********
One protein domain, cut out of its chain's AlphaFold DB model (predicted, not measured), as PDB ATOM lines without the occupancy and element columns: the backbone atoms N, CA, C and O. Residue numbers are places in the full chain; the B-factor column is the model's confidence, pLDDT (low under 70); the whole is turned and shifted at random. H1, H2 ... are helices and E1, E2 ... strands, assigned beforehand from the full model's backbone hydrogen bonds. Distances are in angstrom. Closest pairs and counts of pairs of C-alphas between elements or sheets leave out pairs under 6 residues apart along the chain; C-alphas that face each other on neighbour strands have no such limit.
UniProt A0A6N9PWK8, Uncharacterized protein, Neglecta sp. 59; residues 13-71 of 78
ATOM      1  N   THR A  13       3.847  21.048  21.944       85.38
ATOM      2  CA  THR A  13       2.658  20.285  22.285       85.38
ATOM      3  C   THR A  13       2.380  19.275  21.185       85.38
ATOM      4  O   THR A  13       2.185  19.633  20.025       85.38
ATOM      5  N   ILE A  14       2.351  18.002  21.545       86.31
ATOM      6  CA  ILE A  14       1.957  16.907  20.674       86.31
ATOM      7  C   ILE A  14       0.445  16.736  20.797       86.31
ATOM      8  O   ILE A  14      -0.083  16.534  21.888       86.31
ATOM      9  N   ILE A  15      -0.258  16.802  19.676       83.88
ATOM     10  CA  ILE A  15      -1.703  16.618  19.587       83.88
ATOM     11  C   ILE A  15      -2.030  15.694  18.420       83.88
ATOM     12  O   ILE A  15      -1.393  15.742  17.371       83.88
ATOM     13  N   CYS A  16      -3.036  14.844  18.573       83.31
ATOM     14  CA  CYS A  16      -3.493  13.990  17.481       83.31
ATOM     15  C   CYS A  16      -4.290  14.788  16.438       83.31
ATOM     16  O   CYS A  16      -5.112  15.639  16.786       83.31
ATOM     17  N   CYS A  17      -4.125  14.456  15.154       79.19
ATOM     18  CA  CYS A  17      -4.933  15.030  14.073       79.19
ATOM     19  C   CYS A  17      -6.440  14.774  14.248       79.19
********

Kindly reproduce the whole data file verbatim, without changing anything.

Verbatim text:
One protein domain, cut out of its chain's AlphaFold DB model (predicted, not measured), as PDB ATOM lines without the occupancy and element columns: the backbone atoms N, CA, C and O. Residue numbers are places in the full chain; the B-factor column is the model's confidence, pLDDT (low under 70); the whole is turned and shifted at random. H1, H2 ... are helices and E1, E2 ... strands, assigned beforehand from the full model's backbone hydrogen bonds. Distances are in angstrom. Closest pairs and counts of pairs of C-alphas between elements or sheets leave out pairs under 6 residues apart along the chain; C-alphas that face each other on neighbour strands have no such limit.
UniProt A0A6N9PWK8, Uncharacterized protein, Neglecta sp. 59; residues 13-71 of 78
ATOM      1  N   THR A  13       3.847  21.048  21.944       85.38
ATOM      2  CA  THR A  13       2.658  20.285  22.285       85.38
ATOM      3  C   THR A  13       2.380  19.275  21.185       85.38
ATOM      4  O   THR A  13       2.185  19.633  20.025       85.38
ATOM      5  N   ILE A  14       2.351  18.002  21.545       86.31
ATOM      6  CA  ILE A  14       1.957  16.907  20.674       86.31
ATOM      7  C   ILE A  14       0.445  16.736  20.797       86.31
ATOM      8  O   ILE A  14      -0.083  16.534  21.888       86.31
ATOM      9  N   ILE A  15      -0.258  16.802  19.676       83.88
ATOM     10  CA  ILE A  15      -1.703  16.618  19.587       83.88
ATOM     11  C   ILE A  15      -2.030  15.694  18.420       83.88
ATOM     12  O   ILE A  15      -1.393  15.742  17.371       83.88
ATOM     13  N   CYS A  16      -3.036  14.844  18.573       83.31
ATOM     14  CA  CYS A  16      -3.493  13.990  17.481       83.31
ATOM     15  C   CYS A  16      -4.290  14.788  16.438       83.31
ATOM     16  O   CYS A  16      -5.112  15.639  16.786       83.31
ATOM     17  N   CYS A  17      -4.125  14.456  15.154       79.19
ATOM     18  CA  CYS A  17      -4.933  15.030  14.073       79.19
ATOM     19  C   CYS A  17      -6.440  14.774  14.248       79.19